One of the refugees, 25-year-old Lulela Heritier from the DRC, arrived at the Musina shelter on 8 April.
Date: 29 June 2019 By: Bernard Chiguvare
Refugees fleeing from the violence that erupted in the Democratic Republic of Congo (DRC) may be crossing the South African border in greater numbers. The refugee shelter in Musina already accommodates a large number of DRC citizens, but it may have to prepare for many more.
On Friday, World Refugee Day was celebrated. In Musina, this turned into a festive event, with cultural dances and even a football match at the Skoonplaas Stadium between the Burundi and DRC refugees. The local event was organised by the United Nations’ High Commissioner for Refugees (UNHCR), the Limpopo Provincial Government, Musina Local Municipality, Lawyers for Human Rights, the Department of Home Affairs and Future Families, a non-governmental organisation.
The celebrations started with a fun walk from the refugee shelter at the Musina Ministry of Compassion Church. This shelter accommodates roughly 800 refugees per month, mostly from war-torn countries such as the DRC, Burundi and Somalia.
Earlier this week, the UNHCR spokesperson, Andrej Mahecic, painted a bleak picture of the current situation in the DRC. “Around 7 500 Congolese refugees have arrived in Uganda since the start of June, placing strain on already badly overstretched facilities. Renewed clashes between opposing Hema and Lendu groups in the north-eastern parts of the DRC are driving people across the border into Uganda,” he said. Recent arrivals speak of extreme brutality. “Armed groups are said to be attacking villages, torching and looting houses, and killing men, women and children,” Mahecic said.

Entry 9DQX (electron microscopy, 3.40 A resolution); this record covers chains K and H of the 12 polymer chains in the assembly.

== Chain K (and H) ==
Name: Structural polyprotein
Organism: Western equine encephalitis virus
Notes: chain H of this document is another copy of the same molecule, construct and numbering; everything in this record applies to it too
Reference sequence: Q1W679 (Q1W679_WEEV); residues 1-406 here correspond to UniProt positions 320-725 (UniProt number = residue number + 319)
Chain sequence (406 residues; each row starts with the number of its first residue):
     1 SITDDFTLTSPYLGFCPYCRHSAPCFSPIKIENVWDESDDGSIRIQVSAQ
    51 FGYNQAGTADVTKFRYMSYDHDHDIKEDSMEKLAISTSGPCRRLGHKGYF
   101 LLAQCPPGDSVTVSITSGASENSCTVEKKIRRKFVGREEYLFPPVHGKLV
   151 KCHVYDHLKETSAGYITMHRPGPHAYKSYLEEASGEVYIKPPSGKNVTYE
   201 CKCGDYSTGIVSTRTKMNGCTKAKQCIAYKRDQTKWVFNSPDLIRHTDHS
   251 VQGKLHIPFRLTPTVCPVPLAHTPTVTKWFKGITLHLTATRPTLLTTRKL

Most people are fleeing to Uganda via Lake Albert from Ituri Province, where displacement since early June is now estimated at 300 000. Not all of the refugees seem to have opted for Uganda and many are fleeing further south.
Benny Mulamba, who comes from the Haut-Katanga province in the south of the DRC, arrived in Musina in May this year. On Friday, he told reporters that he only managed to grab his identity documents before fleeing from the war. In the south the nearest border is Zambia, but Mulamba did not feel safe there. “I found Zambians not very friendly. I could not stay in Zimbabwe because of the economic situation. Zimbabweans themselves are also running away from their country,” he said.
Mulamba survived the long trip by begging for food. In the DRC he was a teacher by profession.
Addressing the refugees and the locals on Friday, Cyril Mudakkalil from the UNHCR pleaded for a spirit of tolerance and a culture of co-existence and peace in societies.
Caspie Tiyani Mawila from the South African Human Rights Commission warned refugees to not pay bribes in order to obtain documents. “We would like to inform you that you are also protected here in South Africa. However, we encourage you to apply for the relevant documents required for your safe stay in the country, but please do not pay bribes to officials,” said Mawila.
Bernard Chiguvare is a Zimbabwean-born journalist. He writes mainly for the online publication, Groundup.